Keep it simple, keep it small

It is important to recycle that which we no longer need. We carefully separate our paper, plastic, metal and other waste. Many of us are given separate rubbish containers. There are laws requiring us to do this, because if we do not recycle our waste the two bad very undesirable things happen to it. Either it is dumped in landfill, which wrecks the environment and often produces a dangerous and unhealthy land frequently emitting greenhouse gases and pollution, or it is burnt, adding to atmospheric carbon dioxide and particulates in the atmosphere. Some atmospheric particulates are carcinogenic while others make breathing difficult, especially for the elderly and the asthmatic. Continue reading

We need much less recycling

Recycling is important; if we do not recycle waste we bury it or burn it and both activities cause environmental harm, so we have recycling targets. Indeed the UK government described the recent London Olympic Games as the greenest ever because it recycled a great deal of waste and it used recycled materials in the construction of the park. Continue reading

Rethinking recycling

Most European cities managed to recycle about half their household rubbish. In London for some reason Londoners find it hard, as an average, to recycle more than 13% of their household rubbish. Continue reading

Wheelie Bins

All over the developed world there is one thing that you see on almost every street. The thing is instantly recognisable whatever language you speak and spends usually twenty to forty hours a week on pavements. They stand like Daleks and litter the streets. They are the wheelie bin. Continue reading

Waste and recycling centres and issues at Witely

Landfill sites cause big environmental problems. No one wants to live next door to what is in effect a dumping ground for other people’s rubbish. There are so problems for a developed densely populated country like the United Kingdom if all they can do with copious amounts of rubbish is to dig a hole in the ground and bury it. Out of sight is not out of mind or out of hearing or out of smelling distance or out of environmental harm’s way. It is no more than sweeping the dust under the carpet. Continue reading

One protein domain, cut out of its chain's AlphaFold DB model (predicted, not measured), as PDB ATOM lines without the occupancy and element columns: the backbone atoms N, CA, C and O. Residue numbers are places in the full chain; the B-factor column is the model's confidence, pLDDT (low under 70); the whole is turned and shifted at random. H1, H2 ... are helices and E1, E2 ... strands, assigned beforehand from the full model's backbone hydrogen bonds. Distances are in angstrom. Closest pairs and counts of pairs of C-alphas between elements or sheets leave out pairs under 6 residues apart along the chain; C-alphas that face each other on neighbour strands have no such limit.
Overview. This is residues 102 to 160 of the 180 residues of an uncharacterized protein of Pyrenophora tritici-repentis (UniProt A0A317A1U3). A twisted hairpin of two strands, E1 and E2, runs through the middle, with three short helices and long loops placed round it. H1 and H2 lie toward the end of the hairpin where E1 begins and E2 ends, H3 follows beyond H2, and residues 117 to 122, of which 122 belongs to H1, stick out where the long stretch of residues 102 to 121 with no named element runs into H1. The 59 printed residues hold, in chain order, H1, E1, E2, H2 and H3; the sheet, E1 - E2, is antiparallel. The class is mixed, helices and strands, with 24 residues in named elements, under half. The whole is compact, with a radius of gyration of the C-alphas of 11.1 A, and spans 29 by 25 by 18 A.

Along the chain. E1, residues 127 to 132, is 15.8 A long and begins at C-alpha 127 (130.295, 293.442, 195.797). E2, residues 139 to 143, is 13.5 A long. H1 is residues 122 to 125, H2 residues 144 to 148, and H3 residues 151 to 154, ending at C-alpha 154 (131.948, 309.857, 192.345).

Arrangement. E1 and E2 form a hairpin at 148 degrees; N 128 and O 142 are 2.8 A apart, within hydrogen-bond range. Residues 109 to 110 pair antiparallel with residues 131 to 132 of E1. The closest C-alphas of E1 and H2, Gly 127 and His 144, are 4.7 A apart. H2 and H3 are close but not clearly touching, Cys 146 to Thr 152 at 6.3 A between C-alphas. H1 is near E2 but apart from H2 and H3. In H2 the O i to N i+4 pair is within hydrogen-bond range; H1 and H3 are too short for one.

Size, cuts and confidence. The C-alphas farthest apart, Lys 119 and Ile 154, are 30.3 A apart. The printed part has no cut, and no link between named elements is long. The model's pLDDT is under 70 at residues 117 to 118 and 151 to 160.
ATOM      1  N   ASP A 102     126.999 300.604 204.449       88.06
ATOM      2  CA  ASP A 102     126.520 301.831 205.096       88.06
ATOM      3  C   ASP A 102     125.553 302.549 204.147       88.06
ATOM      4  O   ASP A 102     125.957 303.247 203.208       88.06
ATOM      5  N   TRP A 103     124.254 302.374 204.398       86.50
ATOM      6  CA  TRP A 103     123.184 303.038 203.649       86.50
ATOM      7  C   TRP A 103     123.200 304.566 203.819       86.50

Rubbish, wheelie bins and recycling

For years the United Kingdom had a very unhealthy attitude towards its rubbish compared with its European partners. There were weekly rubbish collections from the home; some places allowed you to put your rubbish out in plastic bags, whereas others insisted that you place it in a traditioanl cylindrical bin. When the dustman came they hurled the contents of a bin into a waste compactor truck, or else threw the plastic bags into it. I remember that my part of London introduced wheelie bins in 1987. They held much more rubbish than the traditional dustbin but made it easier and faster for the dustmen, who no longer had to lift heavy rubbish. The wheelie bin seemed to fill itself up every week; clearly there is a law of waste: rubbish expands to fill the size of the receptacle provided for it. Continue reading

Recycling collapses with the economic down turn; what should we do?

I have occasionally expressed concern about “recycling” household waste but mainly from the standpoint that much of it is shipped to China and ends up in land dumps there.  Genuine recycling is important but the economic recession has made recycling uneconomic. That does not mean that we should not recycle, but we should find a way to encourage recycling so that we can free ourselves from the tyranny of the market which has consistently poisoned our environment.